Wednesday, February 24, 2010
Monday, we received about 8 inches of snow throughout the day. I didn't need to go out to see a patient until nearly 11 PM. By that time, road crews had done a decent job of clearing my path, and my sleigh handled the rest of the mess with finesse. It was a strange ride, though. The sky was incredibly bright for nearly midnight, and had a reddish glow. It was as though a big city was ablaze in the distance. Since I was way out in the country where there wasn't a lot of ambient city light, I found it a bit disconcerting. I swear it looked like the remnants of a sunset and not the middle of the night.
Tonight, my husband finished clearing off the drive while I took the broom to the icicles threatening to clobber us as we descend from the porch. As soon as we finished, it began to snow again. Not a lot, but a good dusting. Enough to make my ride into the city annoying, but I wasn't driving, security was. By 11 PM, there were reports of black ice on the road. For those of you lucky enough not to encounter such a nasty little treat on the road, black ice is, well, ice. The problem is the pavement appears only to be wet and the driver realizes a split second too late, that he or she has made a monumental error in driving judgment. This usually happens right before the spin out and subsequent call for a tow truck.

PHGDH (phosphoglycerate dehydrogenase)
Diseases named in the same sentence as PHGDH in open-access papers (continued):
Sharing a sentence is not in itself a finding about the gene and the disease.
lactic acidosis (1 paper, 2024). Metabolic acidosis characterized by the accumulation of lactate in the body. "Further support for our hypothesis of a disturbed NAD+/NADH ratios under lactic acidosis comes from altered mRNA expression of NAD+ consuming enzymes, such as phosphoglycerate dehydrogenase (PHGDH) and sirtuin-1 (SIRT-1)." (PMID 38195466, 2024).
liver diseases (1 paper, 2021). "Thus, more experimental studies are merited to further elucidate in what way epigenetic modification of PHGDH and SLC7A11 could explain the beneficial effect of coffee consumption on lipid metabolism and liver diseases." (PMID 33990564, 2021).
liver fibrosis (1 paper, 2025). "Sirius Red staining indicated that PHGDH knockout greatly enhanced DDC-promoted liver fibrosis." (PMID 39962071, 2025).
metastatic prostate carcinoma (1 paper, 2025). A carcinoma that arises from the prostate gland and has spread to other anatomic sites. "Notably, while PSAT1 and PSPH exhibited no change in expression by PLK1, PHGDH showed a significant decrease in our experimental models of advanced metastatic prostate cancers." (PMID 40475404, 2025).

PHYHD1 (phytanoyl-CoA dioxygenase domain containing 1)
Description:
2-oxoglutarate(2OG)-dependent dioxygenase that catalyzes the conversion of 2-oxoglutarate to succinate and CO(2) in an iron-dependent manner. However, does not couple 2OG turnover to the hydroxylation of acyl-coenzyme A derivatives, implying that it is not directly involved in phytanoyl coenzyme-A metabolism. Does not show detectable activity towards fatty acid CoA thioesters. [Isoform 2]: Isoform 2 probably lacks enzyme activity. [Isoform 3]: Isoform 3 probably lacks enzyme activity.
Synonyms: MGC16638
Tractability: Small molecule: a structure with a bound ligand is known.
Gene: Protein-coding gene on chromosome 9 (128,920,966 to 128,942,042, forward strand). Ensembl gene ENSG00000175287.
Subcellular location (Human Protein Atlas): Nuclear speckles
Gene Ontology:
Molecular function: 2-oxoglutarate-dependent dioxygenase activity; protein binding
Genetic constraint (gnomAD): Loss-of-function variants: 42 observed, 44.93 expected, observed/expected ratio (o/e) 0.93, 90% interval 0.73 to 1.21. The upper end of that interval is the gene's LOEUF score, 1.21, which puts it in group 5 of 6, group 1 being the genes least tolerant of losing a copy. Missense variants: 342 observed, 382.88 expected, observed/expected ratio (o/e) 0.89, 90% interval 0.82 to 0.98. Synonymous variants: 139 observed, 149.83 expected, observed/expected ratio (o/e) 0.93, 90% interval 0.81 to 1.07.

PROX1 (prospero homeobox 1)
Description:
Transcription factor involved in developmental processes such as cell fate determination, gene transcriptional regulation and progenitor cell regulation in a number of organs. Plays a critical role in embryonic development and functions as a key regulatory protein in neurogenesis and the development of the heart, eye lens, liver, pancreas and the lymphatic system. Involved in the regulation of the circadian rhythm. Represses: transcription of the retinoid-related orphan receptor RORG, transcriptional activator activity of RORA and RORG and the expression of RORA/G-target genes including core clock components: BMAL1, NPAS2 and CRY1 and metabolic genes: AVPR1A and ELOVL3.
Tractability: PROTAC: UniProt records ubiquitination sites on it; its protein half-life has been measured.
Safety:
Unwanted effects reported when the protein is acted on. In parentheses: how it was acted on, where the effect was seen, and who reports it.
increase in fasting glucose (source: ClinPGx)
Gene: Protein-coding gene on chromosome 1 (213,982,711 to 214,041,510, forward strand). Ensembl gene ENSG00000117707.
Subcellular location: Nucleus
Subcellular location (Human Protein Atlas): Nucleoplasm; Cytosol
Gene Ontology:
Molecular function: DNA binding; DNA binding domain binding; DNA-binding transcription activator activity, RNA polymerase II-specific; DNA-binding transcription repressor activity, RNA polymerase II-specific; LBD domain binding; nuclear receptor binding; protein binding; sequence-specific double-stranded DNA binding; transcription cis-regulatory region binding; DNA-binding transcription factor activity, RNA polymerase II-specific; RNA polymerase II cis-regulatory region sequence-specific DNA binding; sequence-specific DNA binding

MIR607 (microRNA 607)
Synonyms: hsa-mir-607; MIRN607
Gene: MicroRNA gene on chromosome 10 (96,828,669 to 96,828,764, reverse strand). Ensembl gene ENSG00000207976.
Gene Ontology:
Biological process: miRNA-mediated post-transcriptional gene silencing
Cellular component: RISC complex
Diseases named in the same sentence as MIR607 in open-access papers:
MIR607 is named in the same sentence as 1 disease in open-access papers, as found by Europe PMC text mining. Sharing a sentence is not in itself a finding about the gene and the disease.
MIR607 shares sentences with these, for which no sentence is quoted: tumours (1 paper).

I snapped the photo of the freaky looking tree in my neighbor's yard around 1 AM--right after work. Fog has set in, and this is no ordinary fog my friends. It's cold outside--well below 32 degrees (F). This is freezing fog and let me just say, I'm glad my shift is over and I'm able to watch some Olympic recaps while I work on my mitten all snug and warm indoors.
And, oh! Would you just check out the progress here? The best thing about these mittens is the yarn. I bought 2 skeins of each color and it's looking like I'll only need one of each for a finish.
As for the games today, Joannie Rochette, who lost her mother this week, was heart breaking and extraordinary on the ice. For all she's been through, I hope she medals.
In my book, she's already a winner.